It’s hard imagining a film like Dolemite being made today in a far more sensitive world. Made for the urban African-American audiences of its day, the Blaxploitation film’s action-packed hilarity struck a chord with a much wider audience. Making Rudy Ray Moore a major figure that would go on to star in several more Blaxploitation films, Dolemite’s intoxicating blend of loose women, karate action and charismatic underworld characters is must-see exploitation fare. Dolemite is possibly the funniest Blaxploitation film of all time. If you are easily offended, look elsewhere for your laughs.
Vinegar Syndrome did an amazing job with the film transfer for Dolemite, on par with the stellar work usually done by Arrow Video. This is a first-rate transfer and represents some of their best work yet. It’s a marvelous start for their upcoming line-up of Blaxploitation releases. The 89-minute main feature is presented in strong definition at 1080p resolution.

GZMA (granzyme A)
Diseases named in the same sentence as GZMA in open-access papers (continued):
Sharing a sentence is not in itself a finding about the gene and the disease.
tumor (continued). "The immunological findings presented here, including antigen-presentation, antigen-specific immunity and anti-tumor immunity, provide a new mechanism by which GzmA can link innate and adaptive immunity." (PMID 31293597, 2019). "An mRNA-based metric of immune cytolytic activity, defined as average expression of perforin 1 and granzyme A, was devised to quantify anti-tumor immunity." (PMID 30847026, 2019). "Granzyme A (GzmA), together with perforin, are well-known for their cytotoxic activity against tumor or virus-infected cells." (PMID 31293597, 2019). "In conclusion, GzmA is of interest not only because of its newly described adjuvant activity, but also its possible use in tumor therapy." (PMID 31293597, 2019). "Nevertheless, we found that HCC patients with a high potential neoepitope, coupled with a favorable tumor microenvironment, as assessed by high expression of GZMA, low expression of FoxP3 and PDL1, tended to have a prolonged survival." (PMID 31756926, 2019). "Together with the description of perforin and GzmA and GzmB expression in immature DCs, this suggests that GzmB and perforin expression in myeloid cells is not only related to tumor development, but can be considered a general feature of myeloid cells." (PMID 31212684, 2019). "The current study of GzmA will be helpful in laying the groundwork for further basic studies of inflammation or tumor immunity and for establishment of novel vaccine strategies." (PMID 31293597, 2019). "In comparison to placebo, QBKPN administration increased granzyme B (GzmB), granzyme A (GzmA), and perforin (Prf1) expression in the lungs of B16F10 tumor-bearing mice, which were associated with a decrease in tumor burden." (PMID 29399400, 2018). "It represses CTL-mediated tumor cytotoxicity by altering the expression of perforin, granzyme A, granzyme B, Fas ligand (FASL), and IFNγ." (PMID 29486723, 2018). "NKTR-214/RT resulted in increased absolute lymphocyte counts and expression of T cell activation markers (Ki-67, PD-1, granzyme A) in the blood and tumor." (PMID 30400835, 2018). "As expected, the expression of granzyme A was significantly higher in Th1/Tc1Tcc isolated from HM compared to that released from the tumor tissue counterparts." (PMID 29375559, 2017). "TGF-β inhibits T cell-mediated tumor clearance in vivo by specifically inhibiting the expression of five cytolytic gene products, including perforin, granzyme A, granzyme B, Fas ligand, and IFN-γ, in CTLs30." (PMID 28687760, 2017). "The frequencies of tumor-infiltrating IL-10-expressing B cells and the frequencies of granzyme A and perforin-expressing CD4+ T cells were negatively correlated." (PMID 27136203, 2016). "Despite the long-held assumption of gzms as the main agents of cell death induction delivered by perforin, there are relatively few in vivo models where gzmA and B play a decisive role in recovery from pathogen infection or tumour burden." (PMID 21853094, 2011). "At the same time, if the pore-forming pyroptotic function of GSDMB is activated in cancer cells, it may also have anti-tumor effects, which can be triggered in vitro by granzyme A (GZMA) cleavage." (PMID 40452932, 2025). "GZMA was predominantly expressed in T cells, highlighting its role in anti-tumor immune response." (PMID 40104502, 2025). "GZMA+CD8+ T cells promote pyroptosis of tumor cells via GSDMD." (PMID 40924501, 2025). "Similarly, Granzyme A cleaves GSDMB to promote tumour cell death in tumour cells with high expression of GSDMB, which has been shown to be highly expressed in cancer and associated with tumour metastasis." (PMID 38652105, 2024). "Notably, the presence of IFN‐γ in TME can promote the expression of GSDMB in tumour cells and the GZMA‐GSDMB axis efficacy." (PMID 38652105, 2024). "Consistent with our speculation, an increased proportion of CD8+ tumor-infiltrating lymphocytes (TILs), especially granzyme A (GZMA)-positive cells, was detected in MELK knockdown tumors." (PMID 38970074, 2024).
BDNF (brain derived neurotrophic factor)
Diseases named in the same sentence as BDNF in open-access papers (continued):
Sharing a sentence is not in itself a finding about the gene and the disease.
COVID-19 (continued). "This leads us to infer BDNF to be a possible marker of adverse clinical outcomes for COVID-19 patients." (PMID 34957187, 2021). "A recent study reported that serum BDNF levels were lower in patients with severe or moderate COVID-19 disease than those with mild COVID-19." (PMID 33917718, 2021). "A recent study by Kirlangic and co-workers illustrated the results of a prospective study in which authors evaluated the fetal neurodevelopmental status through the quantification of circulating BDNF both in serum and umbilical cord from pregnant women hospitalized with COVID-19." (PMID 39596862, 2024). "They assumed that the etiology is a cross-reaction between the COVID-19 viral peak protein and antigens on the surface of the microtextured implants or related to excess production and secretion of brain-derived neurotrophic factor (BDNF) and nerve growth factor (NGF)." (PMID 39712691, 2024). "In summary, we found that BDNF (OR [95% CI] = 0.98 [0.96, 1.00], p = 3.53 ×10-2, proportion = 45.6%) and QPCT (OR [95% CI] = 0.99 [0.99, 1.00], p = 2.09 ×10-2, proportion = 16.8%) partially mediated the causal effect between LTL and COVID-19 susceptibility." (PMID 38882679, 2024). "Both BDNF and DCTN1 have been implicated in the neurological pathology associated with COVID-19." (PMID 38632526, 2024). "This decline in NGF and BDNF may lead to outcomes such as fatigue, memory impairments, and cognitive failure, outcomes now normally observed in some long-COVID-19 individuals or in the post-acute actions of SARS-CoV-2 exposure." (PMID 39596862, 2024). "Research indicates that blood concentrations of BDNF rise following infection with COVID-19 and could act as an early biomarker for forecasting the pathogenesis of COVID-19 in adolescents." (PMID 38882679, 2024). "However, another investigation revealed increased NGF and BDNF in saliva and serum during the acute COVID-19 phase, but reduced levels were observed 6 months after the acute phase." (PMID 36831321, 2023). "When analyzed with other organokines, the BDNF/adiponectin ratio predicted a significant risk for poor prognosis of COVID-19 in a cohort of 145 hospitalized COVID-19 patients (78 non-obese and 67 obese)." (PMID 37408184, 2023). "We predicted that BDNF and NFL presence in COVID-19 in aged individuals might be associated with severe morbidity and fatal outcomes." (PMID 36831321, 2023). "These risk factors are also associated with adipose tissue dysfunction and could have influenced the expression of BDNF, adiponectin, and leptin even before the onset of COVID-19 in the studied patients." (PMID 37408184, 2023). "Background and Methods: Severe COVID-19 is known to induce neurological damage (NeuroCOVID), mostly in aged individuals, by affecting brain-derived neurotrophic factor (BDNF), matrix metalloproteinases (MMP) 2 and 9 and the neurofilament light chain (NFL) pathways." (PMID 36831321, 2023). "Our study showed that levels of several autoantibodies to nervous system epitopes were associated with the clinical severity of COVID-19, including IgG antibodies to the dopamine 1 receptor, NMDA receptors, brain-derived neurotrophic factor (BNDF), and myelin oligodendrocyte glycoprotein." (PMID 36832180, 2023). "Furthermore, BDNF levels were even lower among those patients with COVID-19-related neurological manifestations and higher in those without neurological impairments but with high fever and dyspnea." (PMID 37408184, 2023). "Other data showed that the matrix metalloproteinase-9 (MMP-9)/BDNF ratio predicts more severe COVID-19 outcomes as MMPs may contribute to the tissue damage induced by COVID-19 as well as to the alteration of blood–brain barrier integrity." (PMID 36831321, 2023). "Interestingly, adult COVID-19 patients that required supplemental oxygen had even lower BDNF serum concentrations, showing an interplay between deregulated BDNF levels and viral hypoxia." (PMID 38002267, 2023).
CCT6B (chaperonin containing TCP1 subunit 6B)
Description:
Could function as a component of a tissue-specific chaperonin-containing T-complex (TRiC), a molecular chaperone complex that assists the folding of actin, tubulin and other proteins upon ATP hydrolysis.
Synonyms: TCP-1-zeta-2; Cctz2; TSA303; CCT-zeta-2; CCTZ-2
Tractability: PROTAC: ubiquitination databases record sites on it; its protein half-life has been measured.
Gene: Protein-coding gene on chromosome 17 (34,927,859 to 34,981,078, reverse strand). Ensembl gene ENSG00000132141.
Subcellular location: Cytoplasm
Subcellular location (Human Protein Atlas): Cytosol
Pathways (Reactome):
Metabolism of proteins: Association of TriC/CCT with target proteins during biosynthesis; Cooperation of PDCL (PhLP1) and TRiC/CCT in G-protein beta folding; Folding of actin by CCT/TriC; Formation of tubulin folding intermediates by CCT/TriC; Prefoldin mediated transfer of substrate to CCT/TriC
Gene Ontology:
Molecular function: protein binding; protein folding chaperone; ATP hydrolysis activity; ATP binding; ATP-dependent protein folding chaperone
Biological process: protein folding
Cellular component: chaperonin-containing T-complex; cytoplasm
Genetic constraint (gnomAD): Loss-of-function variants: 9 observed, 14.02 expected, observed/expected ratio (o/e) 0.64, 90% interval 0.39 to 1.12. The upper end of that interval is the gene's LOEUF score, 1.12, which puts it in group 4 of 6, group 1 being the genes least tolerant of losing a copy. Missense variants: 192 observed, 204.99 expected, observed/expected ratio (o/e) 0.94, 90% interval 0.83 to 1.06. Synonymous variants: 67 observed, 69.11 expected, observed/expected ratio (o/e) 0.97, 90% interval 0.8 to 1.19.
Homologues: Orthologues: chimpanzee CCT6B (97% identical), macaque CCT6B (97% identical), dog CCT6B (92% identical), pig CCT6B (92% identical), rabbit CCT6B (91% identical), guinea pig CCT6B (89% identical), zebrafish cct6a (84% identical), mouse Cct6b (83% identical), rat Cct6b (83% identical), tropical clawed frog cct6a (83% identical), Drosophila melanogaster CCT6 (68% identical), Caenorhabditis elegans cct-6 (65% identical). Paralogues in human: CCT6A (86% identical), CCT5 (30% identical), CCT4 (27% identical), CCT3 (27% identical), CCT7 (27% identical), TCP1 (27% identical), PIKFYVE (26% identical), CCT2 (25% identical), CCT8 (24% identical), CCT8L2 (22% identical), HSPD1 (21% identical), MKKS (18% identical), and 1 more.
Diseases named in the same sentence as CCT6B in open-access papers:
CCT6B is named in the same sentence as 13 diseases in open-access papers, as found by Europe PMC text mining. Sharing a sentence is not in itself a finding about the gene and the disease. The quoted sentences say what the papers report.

Using the full size of a BD-50, they include both the proper theatrical 1.85:1 presentation and an alternate ‘boom-mic’ version shown in full-frame 1.37:1. Both versions are encoded in high-bitrate AVC encodes, transparently rendering the 35mm film stock’s native grain structure with unaltered detail. Most fans will want to watch Dolemite as it was seen by audiences at the 1.85:1 aspect ratio.
A newly discovered 35mm negative has been restored and scanned at 2K resolution for the transfer. Aside from minor print wear and debris, this is a nearly perfect vintage replication of 35mm film.
A couple of distinct cigarette burns indicate that a few scenes may have been taken from secondary film elements. The transfer is film-like and filled with strong levels of detail and clarity. The rich, saturated color palette possesses crisp black levels. Flesh-tones and contrast are on the warm side.
Vinegar Syndrome delivers a beautiful Blu-ray presentation for Dolemite. The rich, film-like video shows much stronger definition and clarity than normal for low-budget Seventies fare, giving the classic Blaxploitation film a new life.